Politics

Supreme Court To Consider Sept. 29 Whether To Hear Same-Sex Marriage Cases

The justices will be considering seven different petitions to hear marriage appeals at their first conference of the year.

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WASHINGTON — On September 29, the justices of the Supreme Court will be considering whether to hear a case about same-sex couples’ marriage rights and, if so, which one to take.

The justices will be meeting on that date to consider the mountain of case requests — called petitions for a writ of certiorari — that came in over the summer. They will be considering seven different petitions at that conference from various state and county officials asking the justices to hear their case, according to updated docket information from the court on Wednesday.

The cases present challenges to bans on same-sex couples’ marriage and, in all cases but one, recognition of such marriages granted out of state. The case out of Oklahoma only involves the marriage ban and is brought in a petition from Tulsa County Clerk Sally Howe Smith. The other petitions address marriage and marriage-recognition bans and come from cases out of Indiana, Utah, Virginia, and Wisconsin.

In Indiana, Utah, and Wisconsin, each state’s attorney general filed the petition on behalf of state officials. In Virginia, there are three petitions: one from Virginia Attorney General Mark Herring, who opposes the ban as being unconstitutional, and two from court clerks, Norfolk Circuit Court Clerk George Schaefer and Prince William County Court Clerk Michele McQuigg.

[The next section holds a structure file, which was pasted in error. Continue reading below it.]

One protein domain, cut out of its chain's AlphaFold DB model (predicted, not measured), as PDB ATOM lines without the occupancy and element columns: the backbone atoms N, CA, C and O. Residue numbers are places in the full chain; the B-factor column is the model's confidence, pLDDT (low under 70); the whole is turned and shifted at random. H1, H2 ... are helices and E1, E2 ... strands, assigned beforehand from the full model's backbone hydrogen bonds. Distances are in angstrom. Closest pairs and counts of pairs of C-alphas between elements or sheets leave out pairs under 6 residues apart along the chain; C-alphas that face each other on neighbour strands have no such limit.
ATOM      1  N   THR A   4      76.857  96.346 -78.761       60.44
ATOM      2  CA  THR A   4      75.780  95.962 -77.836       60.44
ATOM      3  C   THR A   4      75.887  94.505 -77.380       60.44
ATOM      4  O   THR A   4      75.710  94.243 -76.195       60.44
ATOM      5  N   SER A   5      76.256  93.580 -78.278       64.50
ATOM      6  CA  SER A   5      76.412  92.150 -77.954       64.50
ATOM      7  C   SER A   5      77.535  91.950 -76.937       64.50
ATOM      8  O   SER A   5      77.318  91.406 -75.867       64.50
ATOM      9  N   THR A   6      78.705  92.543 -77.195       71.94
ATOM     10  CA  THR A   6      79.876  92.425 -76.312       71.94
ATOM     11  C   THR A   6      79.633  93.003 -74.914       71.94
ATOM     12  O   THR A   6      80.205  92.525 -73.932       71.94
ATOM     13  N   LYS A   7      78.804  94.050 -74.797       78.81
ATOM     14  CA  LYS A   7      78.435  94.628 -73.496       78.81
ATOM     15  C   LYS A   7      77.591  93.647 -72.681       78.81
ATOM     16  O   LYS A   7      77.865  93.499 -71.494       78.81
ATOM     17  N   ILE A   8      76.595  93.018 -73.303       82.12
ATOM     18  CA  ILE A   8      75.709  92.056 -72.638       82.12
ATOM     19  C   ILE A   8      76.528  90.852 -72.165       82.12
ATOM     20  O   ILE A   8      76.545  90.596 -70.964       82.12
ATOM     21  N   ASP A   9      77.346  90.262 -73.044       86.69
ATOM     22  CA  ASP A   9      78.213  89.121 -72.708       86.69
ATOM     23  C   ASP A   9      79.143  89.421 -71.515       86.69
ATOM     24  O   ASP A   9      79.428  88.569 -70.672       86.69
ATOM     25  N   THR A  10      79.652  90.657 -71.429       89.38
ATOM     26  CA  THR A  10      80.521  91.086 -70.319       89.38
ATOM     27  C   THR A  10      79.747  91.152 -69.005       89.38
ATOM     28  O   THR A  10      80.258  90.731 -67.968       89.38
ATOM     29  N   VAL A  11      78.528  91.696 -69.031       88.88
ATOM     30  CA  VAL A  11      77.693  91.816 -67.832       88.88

The justices do not need to choose at the September 29 conference whether to take a case. In 2012, for example, the justices held certiorari petitions in cases involving the Defense of Marriage Act and California’s Proposition 8 until December before deciding to take the Proposition 8 case and Edie Windsor’s challenge to DOMA.

In the first of two unusual twists, the bans in all of the cases have been struck down by the lower courts in decisions over the summer from the 4th Circuit, 7th Circuit, and 10th Circuit courts of appeal. Although some parties have pointed to a 2006 decision from the 8th Circuit Court of Appeals, there is no traditional “circuit split,” meaning that every appeals court to consider the issue since Supreme Court’s 2013 ruling striking down DOMA has reached the same conclusion that the bans are unconstitutional.

The justices could choose to hold the cases until the 6th Circuit Court of Appeals issues its decision in cases challenging marriage or marriage recognition bans in Kentucky, Michigan, Ohio, and Tennessee. The oral arguments in that case appeared to raise questions about whether the 6th Circuit would buck the trend of decisions, creating a circuit split by upholding the bans.

Additionally, and likely pressing the justices to take action on at least one of the petitions sooner rather than later, all of the same-sex couples who won in the appeals courts have agreed with the state and local officials that the Supreme Court should take up and decide the issue, nationally, once and for all.

Here are the petitions before the justices, and the outside groups that have weighed in with amicus curiae, or friend of the court, briefs that have urged the justices to take the cases.

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Chris Geidner is the legal editor for BuzzFeed News and is based in Washington, D.C. In 2014, Geidner won the National Lesbian & Gay Journalists Association award for journalist of the year.
Contact Chris Geidner at chris.geidner@buzzfeed.com.
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